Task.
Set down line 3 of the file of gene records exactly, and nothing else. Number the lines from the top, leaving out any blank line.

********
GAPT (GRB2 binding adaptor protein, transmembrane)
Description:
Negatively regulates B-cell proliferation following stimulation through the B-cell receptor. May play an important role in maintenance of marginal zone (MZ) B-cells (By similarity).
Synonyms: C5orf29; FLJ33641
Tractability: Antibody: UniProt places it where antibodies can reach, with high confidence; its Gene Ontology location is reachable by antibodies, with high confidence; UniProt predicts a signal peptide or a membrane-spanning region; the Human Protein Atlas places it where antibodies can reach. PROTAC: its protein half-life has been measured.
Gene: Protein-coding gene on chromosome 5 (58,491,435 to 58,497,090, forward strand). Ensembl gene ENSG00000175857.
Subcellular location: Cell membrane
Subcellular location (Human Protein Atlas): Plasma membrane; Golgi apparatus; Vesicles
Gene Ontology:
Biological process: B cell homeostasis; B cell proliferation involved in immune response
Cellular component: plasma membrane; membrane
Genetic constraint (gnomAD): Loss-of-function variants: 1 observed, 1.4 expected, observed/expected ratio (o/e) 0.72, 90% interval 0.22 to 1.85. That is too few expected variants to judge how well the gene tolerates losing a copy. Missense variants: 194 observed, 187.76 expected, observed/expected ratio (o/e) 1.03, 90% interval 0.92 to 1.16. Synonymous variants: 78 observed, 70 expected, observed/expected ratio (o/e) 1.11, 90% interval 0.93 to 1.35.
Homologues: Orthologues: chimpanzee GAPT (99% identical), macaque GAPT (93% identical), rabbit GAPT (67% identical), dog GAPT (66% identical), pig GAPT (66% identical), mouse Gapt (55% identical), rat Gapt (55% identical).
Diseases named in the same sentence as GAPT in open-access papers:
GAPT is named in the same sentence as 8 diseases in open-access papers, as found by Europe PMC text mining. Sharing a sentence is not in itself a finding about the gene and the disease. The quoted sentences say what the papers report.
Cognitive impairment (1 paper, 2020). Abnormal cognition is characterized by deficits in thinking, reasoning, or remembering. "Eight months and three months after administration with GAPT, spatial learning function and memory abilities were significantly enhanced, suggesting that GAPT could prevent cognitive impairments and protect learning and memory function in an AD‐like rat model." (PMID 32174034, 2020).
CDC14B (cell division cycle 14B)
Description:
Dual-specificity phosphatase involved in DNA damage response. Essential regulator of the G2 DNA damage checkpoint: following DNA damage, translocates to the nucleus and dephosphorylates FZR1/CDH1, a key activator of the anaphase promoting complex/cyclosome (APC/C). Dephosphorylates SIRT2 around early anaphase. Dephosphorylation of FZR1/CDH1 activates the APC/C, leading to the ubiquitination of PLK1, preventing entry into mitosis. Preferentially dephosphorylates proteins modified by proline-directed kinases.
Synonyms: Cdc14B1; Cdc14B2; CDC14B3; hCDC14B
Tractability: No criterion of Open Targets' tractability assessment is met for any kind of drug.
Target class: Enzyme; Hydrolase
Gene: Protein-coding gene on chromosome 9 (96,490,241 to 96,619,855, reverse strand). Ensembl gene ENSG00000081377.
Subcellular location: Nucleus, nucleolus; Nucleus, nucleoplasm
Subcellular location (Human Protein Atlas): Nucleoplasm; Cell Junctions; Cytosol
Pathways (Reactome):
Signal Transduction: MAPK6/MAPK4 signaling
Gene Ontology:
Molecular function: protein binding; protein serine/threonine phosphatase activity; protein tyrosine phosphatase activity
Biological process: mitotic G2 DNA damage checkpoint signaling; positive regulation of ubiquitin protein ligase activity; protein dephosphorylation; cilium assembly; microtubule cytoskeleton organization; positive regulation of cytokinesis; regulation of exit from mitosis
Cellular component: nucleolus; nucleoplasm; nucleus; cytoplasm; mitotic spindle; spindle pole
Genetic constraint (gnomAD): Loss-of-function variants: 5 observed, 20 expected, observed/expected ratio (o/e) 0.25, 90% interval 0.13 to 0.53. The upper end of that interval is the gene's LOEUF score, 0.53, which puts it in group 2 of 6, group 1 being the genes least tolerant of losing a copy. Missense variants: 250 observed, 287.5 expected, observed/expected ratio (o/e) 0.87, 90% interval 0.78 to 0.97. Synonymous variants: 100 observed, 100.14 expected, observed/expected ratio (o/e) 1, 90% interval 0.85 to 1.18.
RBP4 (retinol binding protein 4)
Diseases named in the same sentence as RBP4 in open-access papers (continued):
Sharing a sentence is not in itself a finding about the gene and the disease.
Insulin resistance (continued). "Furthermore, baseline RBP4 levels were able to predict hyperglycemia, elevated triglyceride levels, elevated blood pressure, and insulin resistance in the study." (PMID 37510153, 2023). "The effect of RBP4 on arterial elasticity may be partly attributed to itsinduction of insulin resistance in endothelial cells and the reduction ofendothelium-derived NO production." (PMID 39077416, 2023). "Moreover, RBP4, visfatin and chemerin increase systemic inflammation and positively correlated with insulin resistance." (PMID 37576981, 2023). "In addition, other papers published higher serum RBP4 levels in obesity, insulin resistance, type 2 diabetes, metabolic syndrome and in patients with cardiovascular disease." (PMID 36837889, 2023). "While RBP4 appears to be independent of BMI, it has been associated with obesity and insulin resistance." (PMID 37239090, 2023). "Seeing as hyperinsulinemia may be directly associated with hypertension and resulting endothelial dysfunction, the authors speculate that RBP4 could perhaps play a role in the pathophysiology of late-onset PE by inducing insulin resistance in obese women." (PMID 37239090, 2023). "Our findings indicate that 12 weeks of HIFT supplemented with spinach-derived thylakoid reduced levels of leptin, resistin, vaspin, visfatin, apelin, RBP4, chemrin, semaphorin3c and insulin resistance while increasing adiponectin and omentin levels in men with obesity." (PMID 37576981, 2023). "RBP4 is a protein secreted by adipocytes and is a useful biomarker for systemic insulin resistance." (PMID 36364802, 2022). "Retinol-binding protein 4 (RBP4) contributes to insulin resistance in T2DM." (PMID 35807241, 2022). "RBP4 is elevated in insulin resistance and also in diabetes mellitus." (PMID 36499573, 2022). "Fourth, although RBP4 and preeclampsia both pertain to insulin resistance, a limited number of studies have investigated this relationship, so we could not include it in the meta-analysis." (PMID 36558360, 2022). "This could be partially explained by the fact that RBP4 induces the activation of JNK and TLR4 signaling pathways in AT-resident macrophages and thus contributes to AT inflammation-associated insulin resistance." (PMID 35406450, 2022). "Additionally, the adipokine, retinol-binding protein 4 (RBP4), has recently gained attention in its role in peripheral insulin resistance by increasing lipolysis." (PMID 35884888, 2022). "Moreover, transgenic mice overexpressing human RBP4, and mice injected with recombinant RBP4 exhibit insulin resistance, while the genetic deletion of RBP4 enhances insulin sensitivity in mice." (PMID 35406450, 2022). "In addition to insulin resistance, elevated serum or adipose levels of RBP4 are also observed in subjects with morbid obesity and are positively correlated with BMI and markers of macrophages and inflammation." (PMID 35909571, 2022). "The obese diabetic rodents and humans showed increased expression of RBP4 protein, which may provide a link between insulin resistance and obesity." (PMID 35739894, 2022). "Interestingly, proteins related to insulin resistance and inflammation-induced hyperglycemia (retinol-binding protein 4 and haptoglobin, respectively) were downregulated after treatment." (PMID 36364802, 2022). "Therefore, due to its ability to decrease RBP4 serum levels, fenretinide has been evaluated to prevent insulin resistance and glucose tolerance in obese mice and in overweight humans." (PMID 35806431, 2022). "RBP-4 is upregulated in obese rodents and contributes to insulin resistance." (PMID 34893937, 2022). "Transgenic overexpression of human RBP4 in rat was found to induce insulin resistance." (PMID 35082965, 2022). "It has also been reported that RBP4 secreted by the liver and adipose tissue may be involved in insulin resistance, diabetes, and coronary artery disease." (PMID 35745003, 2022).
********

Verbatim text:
Negatively regulates B-cell proliferation following stimulation through the B-cell receptor. May play an important role in maintenance of marginal zone (MZ) B-cells (By similarity).